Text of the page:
Frank Chester of Folk Monthly
reviews The Good Red Earth by Freshly GroundNow, this one may be too late for the Christmas stocking, but fans of traditional folk are definitely going to want a copy.
Freshly Ground are a choir who specialise in acapella, and by a mysterious stroke of good fortune they are based in the village of Cheddar – the home of their leader, folk icon Issy Emeney. The choir consists of Issy, husband David, Graham and Sandy Ball, Tim Brine, Sue Cook, Bernard Coulter, Sue Franklin, Gaynor Hughes, Linda Van Eyken and Vicky Wiggins.
Their style is unusual, with little apparent attempt made to discipline the singers into a blanket sound, more a collection of eleven powerful and distinctive voices, each being allowed full freedom of expression. The effect is outstanding, allowing them to fully capture the essence of traditional music in a highly entertaining manner.
The album contains several traditional songs, including The Quaker’s Wife, Hey John Barleycorn, Widdecombe Fair and The Keys Of Canterbury, lately given new life by Show Of Hands.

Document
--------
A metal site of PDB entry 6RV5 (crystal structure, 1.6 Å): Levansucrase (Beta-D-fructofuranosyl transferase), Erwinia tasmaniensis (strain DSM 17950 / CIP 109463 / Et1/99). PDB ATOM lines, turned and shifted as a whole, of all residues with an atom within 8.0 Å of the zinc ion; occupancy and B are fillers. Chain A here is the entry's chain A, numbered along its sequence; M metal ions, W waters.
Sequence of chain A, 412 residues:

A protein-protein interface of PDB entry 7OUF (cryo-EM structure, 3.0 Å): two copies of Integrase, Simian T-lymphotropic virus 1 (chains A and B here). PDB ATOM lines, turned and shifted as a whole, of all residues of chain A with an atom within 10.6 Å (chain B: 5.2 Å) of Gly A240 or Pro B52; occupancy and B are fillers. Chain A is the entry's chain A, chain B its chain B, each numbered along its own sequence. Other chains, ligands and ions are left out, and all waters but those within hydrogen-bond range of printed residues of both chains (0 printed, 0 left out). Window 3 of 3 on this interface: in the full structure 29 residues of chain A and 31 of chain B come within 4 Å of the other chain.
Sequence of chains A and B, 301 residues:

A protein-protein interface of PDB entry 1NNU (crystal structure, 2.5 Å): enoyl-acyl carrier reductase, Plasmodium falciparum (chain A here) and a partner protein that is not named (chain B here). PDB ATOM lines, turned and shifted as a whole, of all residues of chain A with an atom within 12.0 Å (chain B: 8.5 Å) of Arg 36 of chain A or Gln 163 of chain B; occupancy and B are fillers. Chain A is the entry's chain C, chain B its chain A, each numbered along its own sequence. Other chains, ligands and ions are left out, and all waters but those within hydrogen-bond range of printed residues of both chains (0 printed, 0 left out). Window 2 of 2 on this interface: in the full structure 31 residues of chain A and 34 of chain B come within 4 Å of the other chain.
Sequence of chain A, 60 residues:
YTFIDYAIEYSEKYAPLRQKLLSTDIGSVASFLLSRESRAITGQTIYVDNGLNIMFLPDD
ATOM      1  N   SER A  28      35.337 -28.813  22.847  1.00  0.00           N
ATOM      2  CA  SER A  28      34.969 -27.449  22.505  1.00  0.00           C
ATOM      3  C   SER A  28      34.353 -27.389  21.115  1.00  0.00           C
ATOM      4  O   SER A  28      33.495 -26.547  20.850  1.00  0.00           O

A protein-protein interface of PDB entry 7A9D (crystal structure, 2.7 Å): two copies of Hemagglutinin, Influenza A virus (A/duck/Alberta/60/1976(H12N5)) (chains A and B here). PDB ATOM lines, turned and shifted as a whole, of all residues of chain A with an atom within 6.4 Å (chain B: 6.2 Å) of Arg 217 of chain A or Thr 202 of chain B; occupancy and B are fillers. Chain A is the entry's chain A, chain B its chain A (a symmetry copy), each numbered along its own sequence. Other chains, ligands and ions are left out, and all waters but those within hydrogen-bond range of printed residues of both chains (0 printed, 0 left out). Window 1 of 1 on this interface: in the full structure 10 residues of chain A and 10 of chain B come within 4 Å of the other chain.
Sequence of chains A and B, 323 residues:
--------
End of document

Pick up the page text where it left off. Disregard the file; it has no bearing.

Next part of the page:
Another mainstay of the album is the songs of Issy Emeney. They cover almost half the tracks, and are truly indistinguishable in style from the much older offerings. There is one on the subject of an exotic “princess,” later uncovered as an ambitious chancer from a village just too far away to be caught out, one on the reddlemen who mined the dye used to mark sheep in the south of England back in the 18th century, and the music for Watercress O. The words are by Roger Watson, and the song is about life in his home village in north Nottinghamshire.
But at this time of year, the laurels must go to The Cold Dark Days Of Winter, whose title speaks for itself. Seriously, though, this album is a joy from beginning to end, with much to teach lovers of acapella singing.